This season was meant to be the season Martin Odegaard finally became the Galactico he was signed to be as a 16-year-old. A loan spell at Real Sociedad saw the Norwegian flourish into one of La Liga’s very best. Odegaard was supposed to spend two years on loan at La Real, but was recalled after just one such was the level of the performances he was putting in.
Bizarrely, Odegaard has started just three league games for Real Madrid this season, forcing the 22-year-old to request another loan move this month. Arsenal is his next destination after the north London club signed him on loan until the end of the season.
Much has been made of Arsenal’s creativity deficiency. The introduction of Emile Smith Rowe made a difference, giving Mikel Arteta someone to use in the number 10 position, but the Gunners are still too predictable and too easy to play against. This is why the addition of Odegaard, even if it’s only on loan, could be so significant.
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Last season saw Odegaard thrive in a hybrid number eight-number 10 role for Real Sociedad. Imanol Alguacil’s attacking unit was a fluid, interchangeable hub of energy and Odegaard was the player around which the rest of his team-mates revolved. He was the beating heart of a team that came close to qualifying for the Champions League.
This is a role Odegaard could perform for Arsenal. There are similarities between the 4-2-3-1 system Imanol used with the Norwegian as the dynamo and the system Arteta has recently used at Arsenal.
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La Real frequently played with a central midfield platform of Igor Zubledia and Mikel Merino to support Odegaard, but the Norwegian was also deployed a number of times in a midfield two with Mikel Oyarzabal positioned slightly further forward. Odegaard and Oyarzabal forged a strong partnership and the Norwegian could, in theory, find a similar player to bond with in Smith Rowe.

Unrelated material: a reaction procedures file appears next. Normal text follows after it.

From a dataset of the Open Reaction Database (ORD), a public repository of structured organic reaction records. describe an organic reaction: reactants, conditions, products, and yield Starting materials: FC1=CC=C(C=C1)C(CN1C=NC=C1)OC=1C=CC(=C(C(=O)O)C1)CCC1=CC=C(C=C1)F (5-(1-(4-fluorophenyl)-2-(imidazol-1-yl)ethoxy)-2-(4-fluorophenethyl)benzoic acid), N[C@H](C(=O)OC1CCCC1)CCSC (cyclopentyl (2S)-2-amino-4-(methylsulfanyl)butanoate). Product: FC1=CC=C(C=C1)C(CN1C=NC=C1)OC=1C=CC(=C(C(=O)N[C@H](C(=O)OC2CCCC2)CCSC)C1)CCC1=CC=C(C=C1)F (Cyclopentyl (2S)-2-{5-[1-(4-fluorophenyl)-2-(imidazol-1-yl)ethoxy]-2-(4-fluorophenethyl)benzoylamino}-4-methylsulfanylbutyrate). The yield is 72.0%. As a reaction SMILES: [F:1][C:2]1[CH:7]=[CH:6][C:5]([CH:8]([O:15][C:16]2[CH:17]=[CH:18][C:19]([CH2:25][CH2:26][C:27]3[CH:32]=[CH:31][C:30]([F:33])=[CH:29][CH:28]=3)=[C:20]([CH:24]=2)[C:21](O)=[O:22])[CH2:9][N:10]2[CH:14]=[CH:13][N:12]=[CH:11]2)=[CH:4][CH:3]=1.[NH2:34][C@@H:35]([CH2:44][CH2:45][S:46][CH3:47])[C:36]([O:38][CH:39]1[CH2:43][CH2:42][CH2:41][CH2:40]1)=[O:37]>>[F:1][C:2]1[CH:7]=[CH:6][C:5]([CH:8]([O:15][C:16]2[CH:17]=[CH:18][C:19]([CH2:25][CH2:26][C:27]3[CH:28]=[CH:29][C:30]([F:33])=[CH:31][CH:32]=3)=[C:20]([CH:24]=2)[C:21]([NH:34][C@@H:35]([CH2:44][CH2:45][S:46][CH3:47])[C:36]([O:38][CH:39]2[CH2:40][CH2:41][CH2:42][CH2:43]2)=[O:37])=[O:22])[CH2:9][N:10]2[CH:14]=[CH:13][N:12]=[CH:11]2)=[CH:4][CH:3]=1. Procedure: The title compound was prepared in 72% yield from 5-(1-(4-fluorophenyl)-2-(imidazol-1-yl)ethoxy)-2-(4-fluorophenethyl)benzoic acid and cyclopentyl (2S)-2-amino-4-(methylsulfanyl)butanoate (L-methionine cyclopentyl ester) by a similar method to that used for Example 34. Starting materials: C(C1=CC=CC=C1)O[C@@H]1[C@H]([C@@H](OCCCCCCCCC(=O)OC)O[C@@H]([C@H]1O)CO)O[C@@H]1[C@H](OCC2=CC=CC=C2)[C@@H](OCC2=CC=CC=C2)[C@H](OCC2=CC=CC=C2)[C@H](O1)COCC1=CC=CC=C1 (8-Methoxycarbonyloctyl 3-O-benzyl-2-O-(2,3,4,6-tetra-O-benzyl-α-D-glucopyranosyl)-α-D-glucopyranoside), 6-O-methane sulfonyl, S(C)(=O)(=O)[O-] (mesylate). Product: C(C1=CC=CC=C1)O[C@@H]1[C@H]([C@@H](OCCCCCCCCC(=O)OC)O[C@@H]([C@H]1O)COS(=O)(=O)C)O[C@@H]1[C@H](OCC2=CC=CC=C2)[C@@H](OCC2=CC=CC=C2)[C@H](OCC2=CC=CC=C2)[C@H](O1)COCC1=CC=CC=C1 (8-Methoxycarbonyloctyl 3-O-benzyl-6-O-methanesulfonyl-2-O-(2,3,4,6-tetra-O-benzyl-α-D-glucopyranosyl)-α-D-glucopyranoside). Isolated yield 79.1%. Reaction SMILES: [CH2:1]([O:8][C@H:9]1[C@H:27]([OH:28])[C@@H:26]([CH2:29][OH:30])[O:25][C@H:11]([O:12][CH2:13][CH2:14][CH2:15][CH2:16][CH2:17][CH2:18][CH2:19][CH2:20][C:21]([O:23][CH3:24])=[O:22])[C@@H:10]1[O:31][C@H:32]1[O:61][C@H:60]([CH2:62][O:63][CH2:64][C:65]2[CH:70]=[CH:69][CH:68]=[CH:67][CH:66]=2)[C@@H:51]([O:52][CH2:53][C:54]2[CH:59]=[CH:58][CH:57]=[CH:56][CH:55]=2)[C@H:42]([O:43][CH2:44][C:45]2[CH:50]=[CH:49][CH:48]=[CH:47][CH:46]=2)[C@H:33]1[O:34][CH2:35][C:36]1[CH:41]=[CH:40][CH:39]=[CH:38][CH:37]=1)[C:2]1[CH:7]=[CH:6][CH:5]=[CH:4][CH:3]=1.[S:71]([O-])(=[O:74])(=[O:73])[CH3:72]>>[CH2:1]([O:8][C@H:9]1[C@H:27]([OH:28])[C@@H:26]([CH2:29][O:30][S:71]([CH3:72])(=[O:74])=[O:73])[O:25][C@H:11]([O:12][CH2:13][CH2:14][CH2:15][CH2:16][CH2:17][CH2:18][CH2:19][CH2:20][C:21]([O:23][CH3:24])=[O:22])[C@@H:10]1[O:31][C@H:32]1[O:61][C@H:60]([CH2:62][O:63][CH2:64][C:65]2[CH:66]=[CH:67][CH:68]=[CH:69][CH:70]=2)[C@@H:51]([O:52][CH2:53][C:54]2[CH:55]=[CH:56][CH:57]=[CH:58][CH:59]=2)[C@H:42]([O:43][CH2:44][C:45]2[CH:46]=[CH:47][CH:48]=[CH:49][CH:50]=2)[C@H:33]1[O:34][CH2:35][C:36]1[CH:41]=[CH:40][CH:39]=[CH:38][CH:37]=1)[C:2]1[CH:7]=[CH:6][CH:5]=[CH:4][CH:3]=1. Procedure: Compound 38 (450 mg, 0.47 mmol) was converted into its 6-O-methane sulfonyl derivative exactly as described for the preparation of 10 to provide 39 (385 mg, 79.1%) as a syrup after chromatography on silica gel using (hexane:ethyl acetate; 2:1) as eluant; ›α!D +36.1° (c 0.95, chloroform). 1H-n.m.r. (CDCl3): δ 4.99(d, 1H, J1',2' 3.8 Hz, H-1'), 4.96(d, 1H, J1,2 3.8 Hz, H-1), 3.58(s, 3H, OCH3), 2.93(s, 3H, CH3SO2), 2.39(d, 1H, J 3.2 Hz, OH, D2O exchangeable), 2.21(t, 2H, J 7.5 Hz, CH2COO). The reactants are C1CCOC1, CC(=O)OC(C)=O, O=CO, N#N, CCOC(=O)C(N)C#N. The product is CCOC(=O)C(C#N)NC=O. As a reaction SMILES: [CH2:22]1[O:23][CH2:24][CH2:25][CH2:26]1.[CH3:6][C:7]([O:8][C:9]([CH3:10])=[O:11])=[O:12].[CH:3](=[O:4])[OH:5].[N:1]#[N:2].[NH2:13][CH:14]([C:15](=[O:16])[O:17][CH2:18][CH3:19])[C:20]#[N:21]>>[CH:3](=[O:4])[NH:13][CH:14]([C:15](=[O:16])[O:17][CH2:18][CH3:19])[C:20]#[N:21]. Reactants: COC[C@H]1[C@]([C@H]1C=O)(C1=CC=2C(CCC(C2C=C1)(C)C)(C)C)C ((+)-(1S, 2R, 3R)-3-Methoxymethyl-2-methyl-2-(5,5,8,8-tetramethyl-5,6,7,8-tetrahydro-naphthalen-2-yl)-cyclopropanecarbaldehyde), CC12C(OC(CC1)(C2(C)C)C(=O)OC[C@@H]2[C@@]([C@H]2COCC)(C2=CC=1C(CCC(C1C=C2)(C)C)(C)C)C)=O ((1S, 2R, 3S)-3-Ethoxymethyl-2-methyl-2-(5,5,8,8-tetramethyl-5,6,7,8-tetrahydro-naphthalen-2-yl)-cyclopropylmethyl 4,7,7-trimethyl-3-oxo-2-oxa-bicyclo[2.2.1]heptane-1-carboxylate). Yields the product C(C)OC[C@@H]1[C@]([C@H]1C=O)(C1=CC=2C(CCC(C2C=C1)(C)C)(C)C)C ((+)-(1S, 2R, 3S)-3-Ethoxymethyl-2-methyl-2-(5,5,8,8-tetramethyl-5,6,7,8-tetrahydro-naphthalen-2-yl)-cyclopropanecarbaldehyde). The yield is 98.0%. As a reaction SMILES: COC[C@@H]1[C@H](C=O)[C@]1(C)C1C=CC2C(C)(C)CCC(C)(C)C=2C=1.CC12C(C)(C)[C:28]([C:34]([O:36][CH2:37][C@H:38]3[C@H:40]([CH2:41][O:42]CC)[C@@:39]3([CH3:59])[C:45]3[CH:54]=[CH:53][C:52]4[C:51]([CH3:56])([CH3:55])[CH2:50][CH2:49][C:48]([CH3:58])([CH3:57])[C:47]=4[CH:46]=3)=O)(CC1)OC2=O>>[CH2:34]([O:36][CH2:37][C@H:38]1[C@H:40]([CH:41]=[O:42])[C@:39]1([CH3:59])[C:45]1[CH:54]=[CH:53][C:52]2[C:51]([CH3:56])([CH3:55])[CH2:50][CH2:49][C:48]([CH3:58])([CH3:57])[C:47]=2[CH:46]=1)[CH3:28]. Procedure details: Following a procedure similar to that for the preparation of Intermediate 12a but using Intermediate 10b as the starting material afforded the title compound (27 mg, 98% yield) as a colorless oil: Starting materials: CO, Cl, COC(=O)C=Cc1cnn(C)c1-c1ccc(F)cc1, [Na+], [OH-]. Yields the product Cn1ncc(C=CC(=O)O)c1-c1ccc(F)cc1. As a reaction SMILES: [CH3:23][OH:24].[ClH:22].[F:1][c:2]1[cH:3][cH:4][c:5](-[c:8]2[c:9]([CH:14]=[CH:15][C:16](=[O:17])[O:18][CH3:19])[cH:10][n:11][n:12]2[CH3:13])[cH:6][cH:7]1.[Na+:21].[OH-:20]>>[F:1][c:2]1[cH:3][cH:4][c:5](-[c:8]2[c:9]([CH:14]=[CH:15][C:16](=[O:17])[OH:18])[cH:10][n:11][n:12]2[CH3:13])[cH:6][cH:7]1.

Tactically and stylistically, Odegaard is frequently compared to Luka Modric. In fact, the Norwegian was expected to be phased into the Real Madrid first team as Modric’s long-term successor this season such are the parallels that can be drawn between the two midfielders and the way they play the game.
Smith Rowe’s emergence means Arsenal’s most desperate need is no longer a new number 10. Instead, they are lacking a number eight in their attacking supply line. Alongside Thomas Partey and Smith Rowe, Odegaard could complete the dynamic, forward-thinking midfield unit Arteta wants, even if it is only until the end of the season.
This would see Granit Xhaka drop out of Arteta’s favoured line-up and could place more of an onus on Thomas to maintain the defensive structure of Arsenal’s team on his own. If, however, the Ghanaian can do this, making use of his natural mobility and pitch coverage, the reward could be great.
Nobody made more key passes for Real Sociedad than Odegaard (two per game) last season. He also made more crosses (1.1 per game) and dribbles (two per game) than any of his team-mates and only Oyarzabal marginally had more shots per game (1.7 compared to 1.6) than the Norwegian. Inject that sort of creative drive into Arsenal and Arteta’s side could be a very different sort of outfit.
Arsenal have looked to players like Dani Ceballos, Cedric Soares and Willian as short-term solutions and the results have underwhelmed, but Odegaard would set a precedent for what Arteta wants from his team going forward, even if he’s only around for a few months. He could show Arsenal what’s possible.
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